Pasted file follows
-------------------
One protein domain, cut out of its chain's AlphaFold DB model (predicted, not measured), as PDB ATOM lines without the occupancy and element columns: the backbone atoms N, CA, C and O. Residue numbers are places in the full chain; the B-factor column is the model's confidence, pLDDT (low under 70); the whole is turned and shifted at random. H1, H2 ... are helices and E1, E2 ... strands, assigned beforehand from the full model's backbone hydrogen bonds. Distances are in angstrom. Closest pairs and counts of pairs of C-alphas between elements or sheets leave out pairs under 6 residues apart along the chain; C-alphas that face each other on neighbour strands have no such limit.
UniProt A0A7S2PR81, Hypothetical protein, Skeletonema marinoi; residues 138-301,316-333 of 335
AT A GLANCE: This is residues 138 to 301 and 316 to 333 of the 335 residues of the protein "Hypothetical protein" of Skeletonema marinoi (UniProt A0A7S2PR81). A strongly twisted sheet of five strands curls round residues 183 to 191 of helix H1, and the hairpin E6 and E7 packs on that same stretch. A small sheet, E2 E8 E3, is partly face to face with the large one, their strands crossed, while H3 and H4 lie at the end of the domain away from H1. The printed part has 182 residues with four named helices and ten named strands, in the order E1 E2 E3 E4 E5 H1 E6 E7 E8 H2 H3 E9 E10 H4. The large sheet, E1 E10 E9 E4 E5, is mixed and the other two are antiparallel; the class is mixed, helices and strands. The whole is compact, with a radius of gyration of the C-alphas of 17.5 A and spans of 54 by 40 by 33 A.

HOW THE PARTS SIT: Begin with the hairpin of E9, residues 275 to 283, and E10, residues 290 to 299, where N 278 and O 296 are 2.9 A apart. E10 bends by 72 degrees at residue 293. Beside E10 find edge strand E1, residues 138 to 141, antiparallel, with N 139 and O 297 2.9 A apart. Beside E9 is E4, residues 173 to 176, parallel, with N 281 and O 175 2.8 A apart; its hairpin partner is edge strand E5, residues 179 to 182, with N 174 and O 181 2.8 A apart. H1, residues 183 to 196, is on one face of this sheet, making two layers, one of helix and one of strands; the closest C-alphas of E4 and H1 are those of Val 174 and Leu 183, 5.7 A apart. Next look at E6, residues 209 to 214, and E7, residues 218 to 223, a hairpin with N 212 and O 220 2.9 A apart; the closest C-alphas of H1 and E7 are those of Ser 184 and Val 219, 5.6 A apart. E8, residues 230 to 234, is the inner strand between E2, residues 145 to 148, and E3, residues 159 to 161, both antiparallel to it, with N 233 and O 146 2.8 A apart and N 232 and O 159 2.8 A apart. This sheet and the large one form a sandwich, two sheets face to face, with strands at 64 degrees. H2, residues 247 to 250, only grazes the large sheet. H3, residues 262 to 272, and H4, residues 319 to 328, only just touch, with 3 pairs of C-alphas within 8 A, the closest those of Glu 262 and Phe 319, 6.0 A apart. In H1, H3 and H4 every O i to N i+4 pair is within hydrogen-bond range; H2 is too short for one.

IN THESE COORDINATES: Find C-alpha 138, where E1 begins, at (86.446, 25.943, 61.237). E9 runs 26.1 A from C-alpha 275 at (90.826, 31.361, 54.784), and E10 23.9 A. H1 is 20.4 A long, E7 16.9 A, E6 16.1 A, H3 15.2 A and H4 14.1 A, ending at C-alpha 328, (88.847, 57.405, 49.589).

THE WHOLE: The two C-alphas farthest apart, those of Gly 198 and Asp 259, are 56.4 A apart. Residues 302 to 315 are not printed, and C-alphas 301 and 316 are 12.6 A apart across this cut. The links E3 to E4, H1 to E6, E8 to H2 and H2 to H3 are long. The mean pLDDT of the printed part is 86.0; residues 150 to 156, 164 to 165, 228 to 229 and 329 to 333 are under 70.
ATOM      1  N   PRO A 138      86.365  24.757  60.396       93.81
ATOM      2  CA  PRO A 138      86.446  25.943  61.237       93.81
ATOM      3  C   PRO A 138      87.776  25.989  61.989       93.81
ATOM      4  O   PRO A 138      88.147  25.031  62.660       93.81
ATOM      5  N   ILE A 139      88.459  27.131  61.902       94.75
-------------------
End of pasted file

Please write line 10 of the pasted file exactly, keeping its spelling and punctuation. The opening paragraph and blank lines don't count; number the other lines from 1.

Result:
ATOM      5  N   ILE A 139      88.459  27.131  61.902       94.75